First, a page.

It’s a while since I did any actual “research” in the scientific sense, essentially all my work is with people and their outputs, written or otherwise, and at more abstract levels of principles involved in their observable actions. Last time I actually collected data and analysed it using objective and statistical scientific methods was probably my Master’s project and dissertation, and a few routine organisation / business / market research surveys since.
I’ve been following a movement that says proper scientific research should always be publicly & auditably pre-registered before actually being done, as a guard against researchers only publishing research that meet or directly, impinge upon their prior stated aims. (Example here from Dorothy Bishop @DeeVeeBee) Properly pre-registered, we get to see inconclusive and negative results – or absence of published results – that may often be more valuable to wider humanity than the original directed aims of the funded research. Not just negative findings notice, but even absent or inconclusive ones too – may tell us as much about the flawed philosophy implicit in the research question or the way the research was planned, as much as the explicit “content” of the research.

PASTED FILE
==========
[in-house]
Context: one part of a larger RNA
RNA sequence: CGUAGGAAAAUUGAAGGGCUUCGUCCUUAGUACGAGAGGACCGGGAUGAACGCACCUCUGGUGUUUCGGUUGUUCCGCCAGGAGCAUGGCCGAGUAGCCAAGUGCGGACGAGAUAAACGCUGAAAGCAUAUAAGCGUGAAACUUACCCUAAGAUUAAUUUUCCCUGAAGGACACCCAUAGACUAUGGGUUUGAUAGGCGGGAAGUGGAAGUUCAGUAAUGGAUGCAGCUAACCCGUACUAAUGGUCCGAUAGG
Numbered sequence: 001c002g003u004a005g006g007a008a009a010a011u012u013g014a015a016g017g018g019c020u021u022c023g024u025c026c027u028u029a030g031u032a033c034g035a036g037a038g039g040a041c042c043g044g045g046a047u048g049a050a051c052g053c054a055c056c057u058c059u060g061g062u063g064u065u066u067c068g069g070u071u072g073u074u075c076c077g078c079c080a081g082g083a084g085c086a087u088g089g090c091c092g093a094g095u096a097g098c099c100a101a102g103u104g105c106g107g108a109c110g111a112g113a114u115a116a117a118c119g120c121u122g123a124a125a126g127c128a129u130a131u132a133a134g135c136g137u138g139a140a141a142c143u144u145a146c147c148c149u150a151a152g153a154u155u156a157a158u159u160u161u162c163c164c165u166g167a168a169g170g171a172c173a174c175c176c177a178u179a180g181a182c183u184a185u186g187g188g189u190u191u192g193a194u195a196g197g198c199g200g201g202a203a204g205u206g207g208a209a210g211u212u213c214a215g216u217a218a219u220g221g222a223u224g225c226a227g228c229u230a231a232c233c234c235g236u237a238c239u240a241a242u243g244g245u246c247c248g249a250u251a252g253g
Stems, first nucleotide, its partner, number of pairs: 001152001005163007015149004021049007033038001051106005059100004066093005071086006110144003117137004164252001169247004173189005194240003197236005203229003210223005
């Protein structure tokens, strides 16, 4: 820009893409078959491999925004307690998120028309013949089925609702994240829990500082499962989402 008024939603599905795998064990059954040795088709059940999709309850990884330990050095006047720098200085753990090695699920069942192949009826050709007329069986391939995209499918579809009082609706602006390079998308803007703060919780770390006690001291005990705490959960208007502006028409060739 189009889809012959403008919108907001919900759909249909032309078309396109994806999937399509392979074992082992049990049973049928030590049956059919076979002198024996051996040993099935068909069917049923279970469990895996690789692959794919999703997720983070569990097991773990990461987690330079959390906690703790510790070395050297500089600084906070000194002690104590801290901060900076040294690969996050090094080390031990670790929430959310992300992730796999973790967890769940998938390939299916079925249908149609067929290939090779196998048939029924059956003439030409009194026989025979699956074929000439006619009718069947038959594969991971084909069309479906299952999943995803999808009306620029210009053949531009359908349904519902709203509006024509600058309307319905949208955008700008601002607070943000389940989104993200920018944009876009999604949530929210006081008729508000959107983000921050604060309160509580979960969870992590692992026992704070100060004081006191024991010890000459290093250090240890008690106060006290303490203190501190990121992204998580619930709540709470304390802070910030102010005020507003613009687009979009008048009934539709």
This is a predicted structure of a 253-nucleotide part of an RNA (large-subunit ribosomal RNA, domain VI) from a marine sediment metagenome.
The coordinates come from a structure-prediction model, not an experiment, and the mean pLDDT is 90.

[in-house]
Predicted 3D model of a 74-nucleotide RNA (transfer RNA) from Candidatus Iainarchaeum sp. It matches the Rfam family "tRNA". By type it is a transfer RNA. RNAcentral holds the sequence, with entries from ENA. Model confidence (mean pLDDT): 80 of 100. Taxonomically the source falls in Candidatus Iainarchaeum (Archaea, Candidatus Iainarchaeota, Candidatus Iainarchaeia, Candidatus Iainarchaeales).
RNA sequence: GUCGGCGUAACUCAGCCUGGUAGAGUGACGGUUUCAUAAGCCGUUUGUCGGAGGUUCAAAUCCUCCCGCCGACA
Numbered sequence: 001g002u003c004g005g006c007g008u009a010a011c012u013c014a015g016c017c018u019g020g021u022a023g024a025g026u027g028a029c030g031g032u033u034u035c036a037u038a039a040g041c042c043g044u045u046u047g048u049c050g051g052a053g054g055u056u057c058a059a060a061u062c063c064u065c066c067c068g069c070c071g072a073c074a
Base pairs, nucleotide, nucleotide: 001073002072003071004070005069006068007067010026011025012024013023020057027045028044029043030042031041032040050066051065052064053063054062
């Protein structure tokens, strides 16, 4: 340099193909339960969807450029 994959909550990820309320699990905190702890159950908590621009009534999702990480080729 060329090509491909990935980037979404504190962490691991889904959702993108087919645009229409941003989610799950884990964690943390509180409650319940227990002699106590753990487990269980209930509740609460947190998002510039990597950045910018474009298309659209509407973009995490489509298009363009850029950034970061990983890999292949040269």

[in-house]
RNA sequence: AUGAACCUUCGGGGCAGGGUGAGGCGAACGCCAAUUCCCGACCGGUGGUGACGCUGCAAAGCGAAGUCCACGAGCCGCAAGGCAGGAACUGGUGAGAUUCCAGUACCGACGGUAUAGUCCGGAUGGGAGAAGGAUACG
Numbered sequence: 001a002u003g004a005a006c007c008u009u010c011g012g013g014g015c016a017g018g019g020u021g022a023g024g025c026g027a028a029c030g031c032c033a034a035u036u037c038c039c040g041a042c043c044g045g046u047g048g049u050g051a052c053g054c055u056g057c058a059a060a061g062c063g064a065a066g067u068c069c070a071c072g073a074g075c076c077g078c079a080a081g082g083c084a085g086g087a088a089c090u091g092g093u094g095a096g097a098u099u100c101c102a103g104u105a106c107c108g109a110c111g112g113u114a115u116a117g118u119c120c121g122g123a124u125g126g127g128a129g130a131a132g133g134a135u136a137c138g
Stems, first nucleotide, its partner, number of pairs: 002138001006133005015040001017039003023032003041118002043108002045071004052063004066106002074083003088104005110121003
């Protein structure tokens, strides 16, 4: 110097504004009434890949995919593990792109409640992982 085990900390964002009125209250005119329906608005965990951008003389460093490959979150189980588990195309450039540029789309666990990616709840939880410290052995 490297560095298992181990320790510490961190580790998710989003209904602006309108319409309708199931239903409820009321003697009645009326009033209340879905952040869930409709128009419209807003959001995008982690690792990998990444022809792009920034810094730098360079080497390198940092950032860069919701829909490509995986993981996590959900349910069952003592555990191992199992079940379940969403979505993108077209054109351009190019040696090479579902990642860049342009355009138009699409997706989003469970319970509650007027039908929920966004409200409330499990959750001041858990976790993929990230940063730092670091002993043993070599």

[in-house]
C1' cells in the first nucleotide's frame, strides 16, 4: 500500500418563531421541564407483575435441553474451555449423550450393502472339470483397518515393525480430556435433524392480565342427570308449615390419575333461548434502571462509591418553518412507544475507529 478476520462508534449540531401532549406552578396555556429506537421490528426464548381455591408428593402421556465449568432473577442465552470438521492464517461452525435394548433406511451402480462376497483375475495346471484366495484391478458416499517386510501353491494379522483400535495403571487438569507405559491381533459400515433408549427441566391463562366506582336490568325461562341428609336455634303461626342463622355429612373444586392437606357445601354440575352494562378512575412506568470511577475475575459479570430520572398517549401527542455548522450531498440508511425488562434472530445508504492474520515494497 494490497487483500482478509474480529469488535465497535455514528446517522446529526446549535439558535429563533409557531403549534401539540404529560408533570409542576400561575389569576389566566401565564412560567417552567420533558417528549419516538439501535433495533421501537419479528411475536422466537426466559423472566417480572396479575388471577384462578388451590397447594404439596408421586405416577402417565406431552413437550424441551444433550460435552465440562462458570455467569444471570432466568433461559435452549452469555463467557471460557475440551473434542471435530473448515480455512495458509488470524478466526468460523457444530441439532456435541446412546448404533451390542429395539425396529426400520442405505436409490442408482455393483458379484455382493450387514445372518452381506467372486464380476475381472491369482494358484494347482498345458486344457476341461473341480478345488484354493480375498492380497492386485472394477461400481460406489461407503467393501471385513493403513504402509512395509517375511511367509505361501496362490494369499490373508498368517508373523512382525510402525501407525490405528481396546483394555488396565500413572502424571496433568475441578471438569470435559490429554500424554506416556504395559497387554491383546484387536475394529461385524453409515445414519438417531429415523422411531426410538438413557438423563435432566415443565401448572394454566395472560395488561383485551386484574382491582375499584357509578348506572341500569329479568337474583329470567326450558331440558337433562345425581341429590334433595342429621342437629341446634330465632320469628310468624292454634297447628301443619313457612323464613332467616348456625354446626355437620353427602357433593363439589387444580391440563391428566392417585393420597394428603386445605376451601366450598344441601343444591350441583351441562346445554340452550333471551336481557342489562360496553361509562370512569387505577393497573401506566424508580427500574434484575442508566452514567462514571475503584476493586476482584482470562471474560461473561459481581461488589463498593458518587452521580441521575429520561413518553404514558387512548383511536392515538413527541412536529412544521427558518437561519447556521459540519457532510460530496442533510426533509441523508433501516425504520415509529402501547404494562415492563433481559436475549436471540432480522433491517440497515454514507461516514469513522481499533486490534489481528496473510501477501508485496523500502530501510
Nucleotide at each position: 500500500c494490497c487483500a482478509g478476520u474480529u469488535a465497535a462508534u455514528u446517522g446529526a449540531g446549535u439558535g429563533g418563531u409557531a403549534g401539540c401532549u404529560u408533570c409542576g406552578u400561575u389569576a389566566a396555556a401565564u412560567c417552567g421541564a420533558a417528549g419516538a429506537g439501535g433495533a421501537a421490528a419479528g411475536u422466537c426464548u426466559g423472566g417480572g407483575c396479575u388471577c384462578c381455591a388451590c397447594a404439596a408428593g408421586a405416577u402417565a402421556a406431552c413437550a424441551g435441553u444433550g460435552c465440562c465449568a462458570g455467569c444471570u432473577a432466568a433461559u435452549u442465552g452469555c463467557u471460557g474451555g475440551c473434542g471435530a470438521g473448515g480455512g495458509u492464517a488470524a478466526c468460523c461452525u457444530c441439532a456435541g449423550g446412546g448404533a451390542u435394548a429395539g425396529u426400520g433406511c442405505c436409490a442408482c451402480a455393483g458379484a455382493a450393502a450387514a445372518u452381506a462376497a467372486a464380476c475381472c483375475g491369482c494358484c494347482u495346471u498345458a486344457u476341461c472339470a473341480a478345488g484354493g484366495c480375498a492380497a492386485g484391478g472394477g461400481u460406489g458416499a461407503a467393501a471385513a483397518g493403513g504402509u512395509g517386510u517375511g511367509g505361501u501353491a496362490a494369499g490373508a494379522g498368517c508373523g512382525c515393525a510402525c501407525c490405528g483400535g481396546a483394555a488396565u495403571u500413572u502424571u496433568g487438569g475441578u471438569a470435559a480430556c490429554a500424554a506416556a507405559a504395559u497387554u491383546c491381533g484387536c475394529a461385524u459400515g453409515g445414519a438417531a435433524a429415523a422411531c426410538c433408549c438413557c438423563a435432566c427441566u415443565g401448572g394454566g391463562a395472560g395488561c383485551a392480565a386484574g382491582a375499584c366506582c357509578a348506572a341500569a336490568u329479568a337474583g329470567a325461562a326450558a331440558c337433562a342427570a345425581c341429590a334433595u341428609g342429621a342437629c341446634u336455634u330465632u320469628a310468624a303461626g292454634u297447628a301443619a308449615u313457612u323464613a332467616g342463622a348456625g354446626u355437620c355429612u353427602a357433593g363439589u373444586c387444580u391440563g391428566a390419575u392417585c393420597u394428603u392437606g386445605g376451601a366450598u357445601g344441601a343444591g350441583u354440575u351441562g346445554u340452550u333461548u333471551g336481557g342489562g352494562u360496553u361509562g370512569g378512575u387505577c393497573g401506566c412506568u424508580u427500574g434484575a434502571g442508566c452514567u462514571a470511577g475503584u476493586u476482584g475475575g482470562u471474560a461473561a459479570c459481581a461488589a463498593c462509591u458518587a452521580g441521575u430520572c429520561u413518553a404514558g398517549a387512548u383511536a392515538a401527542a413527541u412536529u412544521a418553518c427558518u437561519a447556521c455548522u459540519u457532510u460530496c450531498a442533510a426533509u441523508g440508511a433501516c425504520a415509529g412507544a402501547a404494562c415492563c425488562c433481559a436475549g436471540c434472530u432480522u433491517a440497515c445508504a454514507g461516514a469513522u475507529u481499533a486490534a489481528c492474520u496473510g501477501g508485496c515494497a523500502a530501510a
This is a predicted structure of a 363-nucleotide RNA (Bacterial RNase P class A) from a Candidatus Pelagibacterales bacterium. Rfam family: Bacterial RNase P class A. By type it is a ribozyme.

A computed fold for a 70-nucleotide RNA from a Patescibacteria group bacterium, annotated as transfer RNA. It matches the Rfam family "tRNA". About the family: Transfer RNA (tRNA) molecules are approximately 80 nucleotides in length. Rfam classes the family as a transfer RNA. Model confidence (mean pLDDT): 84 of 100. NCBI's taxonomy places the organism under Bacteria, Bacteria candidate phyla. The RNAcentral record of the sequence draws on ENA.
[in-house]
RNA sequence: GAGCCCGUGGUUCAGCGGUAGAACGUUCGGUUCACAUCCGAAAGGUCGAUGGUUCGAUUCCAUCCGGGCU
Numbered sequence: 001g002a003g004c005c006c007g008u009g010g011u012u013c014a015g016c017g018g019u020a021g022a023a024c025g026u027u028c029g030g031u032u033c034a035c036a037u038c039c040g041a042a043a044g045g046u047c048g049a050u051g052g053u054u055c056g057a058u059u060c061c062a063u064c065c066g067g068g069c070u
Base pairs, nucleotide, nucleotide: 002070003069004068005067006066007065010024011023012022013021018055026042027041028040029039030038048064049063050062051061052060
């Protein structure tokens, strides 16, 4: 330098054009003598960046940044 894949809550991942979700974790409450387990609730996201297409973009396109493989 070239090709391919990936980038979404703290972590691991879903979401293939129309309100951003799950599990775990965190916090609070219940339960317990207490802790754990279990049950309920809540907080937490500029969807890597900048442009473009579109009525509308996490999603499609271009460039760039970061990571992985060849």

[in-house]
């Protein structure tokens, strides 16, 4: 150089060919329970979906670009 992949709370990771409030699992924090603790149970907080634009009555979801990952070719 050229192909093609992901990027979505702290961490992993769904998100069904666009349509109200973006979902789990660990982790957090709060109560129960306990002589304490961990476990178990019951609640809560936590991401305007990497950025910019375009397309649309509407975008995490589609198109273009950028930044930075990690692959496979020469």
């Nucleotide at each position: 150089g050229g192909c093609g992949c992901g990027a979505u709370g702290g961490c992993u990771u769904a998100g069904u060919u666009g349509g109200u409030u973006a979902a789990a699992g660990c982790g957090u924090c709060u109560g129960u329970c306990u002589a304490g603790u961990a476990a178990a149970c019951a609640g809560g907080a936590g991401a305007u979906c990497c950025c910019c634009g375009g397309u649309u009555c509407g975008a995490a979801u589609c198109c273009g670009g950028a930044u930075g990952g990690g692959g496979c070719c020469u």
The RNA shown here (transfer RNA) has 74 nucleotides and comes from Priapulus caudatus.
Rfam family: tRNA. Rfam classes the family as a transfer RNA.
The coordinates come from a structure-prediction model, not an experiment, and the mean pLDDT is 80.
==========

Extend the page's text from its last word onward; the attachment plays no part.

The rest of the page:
I just noticed it’s a practice I regularly follow here in my “pre-reviews”.
As I say almost all my work is reviewing and creatively synthesising the work of others and a habit I developed early on was to state pretty explicitly what I thought of the work (and its relevance to mine) before I actually read / viewed / listened to it. Often listing my presumptions / pre-impressions based on prior publicity or on skimming blurbs, intros and end-materials first. Quite independently of specific reviews and analyses, I also often do “position statements” about what I believe up to this point on a given topic. That way people – including myself – can check my honesty when reading and reviews and conclusions I do ultimately draw.
Keep me honest.